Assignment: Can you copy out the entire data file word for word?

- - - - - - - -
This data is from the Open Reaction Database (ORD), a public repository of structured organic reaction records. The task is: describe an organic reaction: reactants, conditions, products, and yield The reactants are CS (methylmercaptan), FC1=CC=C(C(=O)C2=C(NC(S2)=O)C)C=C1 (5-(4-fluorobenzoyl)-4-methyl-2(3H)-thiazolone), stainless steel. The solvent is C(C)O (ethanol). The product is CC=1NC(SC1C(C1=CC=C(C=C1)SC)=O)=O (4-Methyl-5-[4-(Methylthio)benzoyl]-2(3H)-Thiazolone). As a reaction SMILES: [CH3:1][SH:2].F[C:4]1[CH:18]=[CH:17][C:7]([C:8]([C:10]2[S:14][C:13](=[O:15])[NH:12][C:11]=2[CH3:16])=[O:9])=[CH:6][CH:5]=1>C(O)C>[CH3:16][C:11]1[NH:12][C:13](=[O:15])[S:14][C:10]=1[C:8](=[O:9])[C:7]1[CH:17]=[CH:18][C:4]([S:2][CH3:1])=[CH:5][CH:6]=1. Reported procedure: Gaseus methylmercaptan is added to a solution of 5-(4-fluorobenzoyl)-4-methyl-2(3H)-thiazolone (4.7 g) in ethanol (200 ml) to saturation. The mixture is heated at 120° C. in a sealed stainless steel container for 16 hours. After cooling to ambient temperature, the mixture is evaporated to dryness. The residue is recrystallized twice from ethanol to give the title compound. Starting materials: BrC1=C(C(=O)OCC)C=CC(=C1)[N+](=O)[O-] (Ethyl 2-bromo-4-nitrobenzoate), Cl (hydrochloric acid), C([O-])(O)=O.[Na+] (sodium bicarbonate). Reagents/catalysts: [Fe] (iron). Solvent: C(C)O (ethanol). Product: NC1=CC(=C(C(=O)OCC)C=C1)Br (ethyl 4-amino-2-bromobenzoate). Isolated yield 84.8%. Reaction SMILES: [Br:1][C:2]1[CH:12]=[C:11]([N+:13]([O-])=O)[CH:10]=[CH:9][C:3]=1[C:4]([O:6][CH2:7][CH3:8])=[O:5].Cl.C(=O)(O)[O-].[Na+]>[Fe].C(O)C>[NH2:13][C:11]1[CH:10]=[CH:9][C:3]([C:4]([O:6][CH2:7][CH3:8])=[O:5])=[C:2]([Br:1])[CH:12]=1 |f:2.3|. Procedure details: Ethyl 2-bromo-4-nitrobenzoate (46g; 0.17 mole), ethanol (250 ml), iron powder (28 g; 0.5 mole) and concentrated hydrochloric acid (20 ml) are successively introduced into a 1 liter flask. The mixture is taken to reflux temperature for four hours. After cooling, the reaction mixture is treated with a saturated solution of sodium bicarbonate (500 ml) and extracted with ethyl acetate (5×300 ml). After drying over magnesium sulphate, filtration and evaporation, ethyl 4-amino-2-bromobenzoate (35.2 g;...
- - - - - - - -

This data is from the Open Reaction Database (ORD), a public repository of structured organic reaction records. The task is: describe an organic reaction: reactants, conditions, products, and yield The reactants are CS (methylmercaptan), FC1=CC=C(C(=O)C2=C(NC(S2)=O)C)C=C1 (5-(4-fluorobenzoyl)-4-methyl-2(3H)-thiazolone), stainless steel. The solvent is C(C)O (ethanol). The product is CC=1NC(SC1C(C1=CC=C(C=C1)SC)=O)=O (4-Methyl-5-[4-(Methylthio)benzoyl]-2(3H)-Thiazolone). As a reaction SMILES: [CH3:1][SH:2].F[C:4]1[CH:18]=[CH:17][C:7]([C:8]([C:10]2[S:14][C:13](=[O:15])[NH:12][C:11]=2[CH3:16])=[O:9])=[CH:6][CH:5]=1>C(O)C>[CH3:16][C:11]1[NH:12][C:13](=[O:15])[S:14][C:10]=1[C:8](=[O:9])[C:7]1[CH:17]=[CH:18][C:4]([S:2][CH3:1])=[CH:5][CH:6]=1. Reported procedure: Gaseus methylmercaptan is added to a solution of 5-(4-fluorobenzoyl)-4-methyl-2(3H)-thiazolone (4.7 g) in ethanol (200 ml) to saturation. The mixture is heated at 120° C. in a sealed stainless steel container for 16 hours. After cooling to ambient temperature, the mixture is evaporated to dryness. The residue is recrystallized twice from ethanol to give the title compound. Starting materials: BrC1=C(C(=O)OCC)C=CC(=C1)[N+](=O)[O-] (Ethyl 2-bromo-4-nitrobenzoate), Cl (hydrochloric acid), C([O-])(O)=O.[Na+] (sodium bicarbonate). Reagents/catalysts: [Fe] (iron). Solvent: C(C)O (ethanol). Product: NC1=CC(=C(C(=O)OCC)C=C1)Br (ethyl 4-amino-2-bromobenzoate). Isolated yield 84.8%. Reaction SMILES: [Br:1][C:2]1[CH:12]=[C:11]([N+:13]([O-])=O)[CH:10]=[CH:9][C:3]=1[C:4]([O:6][CH2:7][CH3:8])=[O:5].Cl.C(=O)(O)[O-].[Na+]>[Fe].C(O)C>[NH2:13][C:11]1[CH:10]=[CH:9][C:3]([C:4]([O:6][CH2:7][CH3:8])=[O:5])=[C:2]([Br:1])[CH:12]=1 |f:2.3|. Procedure details: Ethyl 2-bromo-4-nitrobenzoate (46g; 0.17 mole), ethanol (250 ml), iron powder (28 g; 0.5 mole) and concentrated hydrochloric acid (20 ml) are successively introduced into a 1 liter flask. The mixture is taken to reflux temperature for four hours. After cooling, the reaction mixture is treated with a saturated solution of sodium bicarbonate (500 ml) and extracted with ethyl acetate (5×300 ml). After drying over magnesium sulphate, filtration and evaporation, ethyl 4-amino-2-bromobenzoate (35.2 g;...